W3C home > Mailing lists > Public > public-script-coord@w3.org > October to December 2011

[Bug 14878] Rename const to legacyconst

From: <bugzilla@jessica.w3.org>
Date: Tue, 22 Nov 2011 06:45:15 +0000
To: public-script-coord@w3.org
Message-Id: <E1RSk6V-0001dD-Tg@jessica.w3.org>
http://www.w3.org/Bugs/Public/show_bug.cgi?id=14878

--- Comment #14 from Yehuda Katz <wycats@gmail.com> 2011-11-22 06:45:14 UTC ---
(In reply to comment #13)
> (In reply to comment #12)
> > Why are bitmasks superior to boolean properties?
> 
> I'm not sure where that q came from. I'll give an a if you answer my q below
> :-|.
> 
> Boolean properties of an object are ok if you want to pass a bunch of flags and
> you don't care about doing set union, intersection, or difference (at least not
> efficiently for the case I mentioned: dense sets in [0,31]).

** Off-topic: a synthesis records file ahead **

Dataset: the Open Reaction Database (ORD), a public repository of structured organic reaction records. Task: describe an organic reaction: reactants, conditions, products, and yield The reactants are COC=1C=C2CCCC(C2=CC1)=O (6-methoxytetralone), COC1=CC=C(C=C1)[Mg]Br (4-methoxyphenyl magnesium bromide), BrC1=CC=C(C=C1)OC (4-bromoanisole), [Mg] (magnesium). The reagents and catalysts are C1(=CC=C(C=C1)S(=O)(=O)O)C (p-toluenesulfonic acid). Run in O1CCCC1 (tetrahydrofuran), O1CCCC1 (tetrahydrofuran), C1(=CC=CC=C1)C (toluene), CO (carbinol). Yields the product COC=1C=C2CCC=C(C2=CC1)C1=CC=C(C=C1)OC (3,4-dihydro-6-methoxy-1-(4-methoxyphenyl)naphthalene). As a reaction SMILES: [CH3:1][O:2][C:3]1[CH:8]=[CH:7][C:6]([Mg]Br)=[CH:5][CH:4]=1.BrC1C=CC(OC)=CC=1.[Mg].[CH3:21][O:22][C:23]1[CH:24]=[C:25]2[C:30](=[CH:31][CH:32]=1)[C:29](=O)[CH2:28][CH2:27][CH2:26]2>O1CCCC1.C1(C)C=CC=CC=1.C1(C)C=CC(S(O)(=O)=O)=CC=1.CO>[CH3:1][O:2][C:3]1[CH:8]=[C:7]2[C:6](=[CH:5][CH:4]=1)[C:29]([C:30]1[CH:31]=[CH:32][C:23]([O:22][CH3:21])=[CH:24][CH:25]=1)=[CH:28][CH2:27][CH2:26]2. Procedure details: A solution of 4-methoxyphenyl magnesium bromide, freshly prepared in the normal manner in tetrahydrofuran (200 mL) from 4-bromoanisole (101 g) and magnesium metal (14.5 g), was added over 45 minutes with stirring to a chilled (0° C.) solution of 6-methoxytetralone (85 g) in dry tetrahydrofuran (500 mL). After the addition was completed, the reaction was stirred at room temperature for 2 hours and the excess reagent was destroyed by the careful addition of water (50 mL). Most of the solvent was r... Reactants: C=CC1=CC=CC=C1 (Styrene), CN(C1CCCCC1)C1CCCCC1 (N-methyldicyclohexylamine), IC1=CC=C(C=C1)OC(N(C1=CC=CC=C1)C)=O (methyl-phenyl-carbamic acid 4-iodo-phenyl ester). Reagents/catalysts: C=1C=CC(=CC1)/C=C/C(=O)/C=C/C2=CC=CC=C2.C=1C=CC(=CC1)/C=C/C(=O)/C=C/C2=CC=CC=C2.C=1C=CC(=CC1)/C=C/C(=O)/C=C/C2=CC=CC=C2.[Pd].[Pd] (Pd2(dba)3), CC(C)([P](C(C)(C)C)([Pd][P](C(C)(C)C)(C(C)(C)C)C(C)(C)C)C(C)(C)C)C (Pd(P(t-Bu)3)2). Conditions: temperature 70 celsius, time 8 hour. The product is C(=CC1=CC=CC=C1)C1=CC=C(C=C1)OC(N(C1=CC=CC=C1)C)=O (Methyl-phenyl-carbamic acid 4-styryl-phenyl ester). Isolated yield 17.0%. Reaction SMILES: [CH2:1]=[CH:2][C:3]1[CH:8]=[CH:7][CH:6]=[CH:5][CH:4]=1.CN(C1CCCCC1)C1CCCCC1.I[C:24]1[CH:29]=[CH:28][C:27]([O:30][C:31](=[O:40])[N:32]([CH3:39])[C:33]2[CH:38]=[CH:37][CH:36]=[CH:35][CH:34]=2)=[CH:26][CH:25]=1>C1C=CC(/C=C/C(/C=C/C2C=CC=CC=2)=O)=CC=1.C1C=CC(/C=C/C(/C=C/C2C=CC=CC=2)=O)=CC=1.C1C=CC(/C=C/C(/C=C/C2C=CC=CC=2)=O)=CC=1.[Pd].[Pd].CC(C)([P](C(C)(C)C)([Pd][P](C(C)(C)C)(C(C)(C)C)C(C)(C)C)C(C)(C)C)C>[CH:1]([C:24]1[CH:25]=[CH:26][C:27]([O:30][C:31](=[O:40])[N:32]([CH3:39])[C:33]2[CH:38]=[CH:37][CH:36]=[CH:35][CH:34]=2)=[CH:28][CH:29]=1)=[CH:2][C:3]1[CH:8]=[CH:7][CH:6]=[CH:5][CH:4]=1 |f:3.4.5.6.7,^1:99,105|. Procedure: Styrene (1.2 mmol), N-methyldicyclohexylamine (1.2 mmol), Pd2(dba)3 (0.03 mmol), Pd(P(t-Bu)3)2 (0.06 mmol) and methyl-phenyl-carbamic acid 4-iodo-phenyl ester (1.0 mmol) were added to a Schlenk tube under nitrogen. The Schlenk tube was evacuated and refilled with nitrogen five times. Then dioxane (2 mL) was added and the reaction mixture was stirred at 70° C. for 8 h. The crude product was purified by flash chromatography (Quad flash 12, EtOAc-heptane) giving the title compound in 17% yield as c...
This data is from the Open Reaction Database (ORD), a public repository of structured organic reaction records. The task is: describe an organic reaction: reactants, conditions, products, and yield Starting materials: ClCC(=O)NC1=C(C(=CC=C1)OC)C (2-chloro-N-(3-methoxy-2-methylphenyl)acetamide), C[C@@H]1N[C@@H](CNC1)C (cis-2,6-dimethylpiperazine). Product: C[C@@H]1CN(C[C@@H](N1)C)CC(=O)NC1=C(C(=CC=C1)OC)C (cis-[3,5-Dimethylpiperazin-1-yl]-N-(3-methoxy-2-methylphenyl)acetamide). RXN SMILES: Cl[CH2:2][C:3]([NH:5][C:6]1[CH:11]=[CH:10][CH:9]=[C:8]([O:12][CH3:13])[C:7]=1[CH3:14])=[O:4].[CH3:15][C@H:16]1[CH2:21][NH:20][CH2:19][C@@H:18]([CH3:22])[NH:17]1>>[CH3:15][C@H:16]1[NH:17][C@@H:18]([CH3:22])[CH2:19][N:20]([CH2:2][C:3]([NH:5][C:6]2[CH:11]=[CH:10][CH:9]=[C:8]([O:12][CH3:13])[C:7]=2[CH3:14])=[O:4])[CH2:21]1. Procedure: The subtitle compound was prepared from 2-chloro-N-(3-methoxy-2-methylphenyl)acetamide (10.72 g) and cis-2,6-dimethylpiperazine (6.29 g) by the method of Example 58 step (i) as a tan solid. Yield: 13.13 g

> 
> We're arguing in this bug not about best practices for most APIs, rather about
> expressiveness in WebIDL, a language used for lots of APIs.
> 
> /be
> 
> > (In reply to comment #11)
> > > (In reply to comment #10)
> > > > Bitmasks are not a good user-facing API for JavaScript. Anecdotally, SproutCore
> > > > 1.x used bitmasks for some state management code in our data store API, and it
> > > > was one of the most confusing (and "weird") parts of that API.
> > > 
> > > Can you say more? What were people confused about?

People were confused primarily because the bitmask API operates at a level of
abstraction that is markedly different from the rest of the abstraction. Here
is an example of the API in action:

    if (record.get(‘status’) & SC.Record.READY) { ... }

In most cases, this API would look more like:

    if (record.isReady) { ... }

which is both shorter and more obvious for people not familiar with bitmasks in
general. When I used the term "cargo-culting", what I meant was that an API
totally appropriate for the kinds of low-level abstractions common in C
(involving inspection of bits in a numeric type) feel out of place in a higher
level language like JavaScript, where numbers are almost always just numbers.

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Received on Tuesday, 22 November 2011 06:45:22 UTC

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